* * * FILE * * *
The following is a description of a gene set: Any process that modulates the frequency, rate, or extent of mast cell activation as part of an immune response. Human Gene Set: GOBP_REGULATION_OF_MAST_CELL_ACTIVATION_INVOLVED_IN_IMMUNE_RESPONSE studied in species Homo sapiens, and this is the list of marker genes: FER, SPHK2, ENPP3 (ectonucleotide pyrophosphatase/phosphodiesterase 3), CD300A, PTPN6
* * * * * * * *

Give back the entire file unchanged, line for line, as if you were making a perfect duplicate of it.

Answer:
The following is a description of a gene set: Any process that modulates the frequency, rate, or extent of mast cell activation as part of an immune response. Human Gene Set: GOBP_REGULATION_OF_MAST_CELL_ACTIVATION_INVOLVED_IN_IMMUNE_RESPONSE studied in species Homo sapiens, and this is the list of marker genes: FER, SPHK2, ENPP3 (ectonucleotide pyrophosphatase/phosphodiesterase 3), CD300A, PTPN6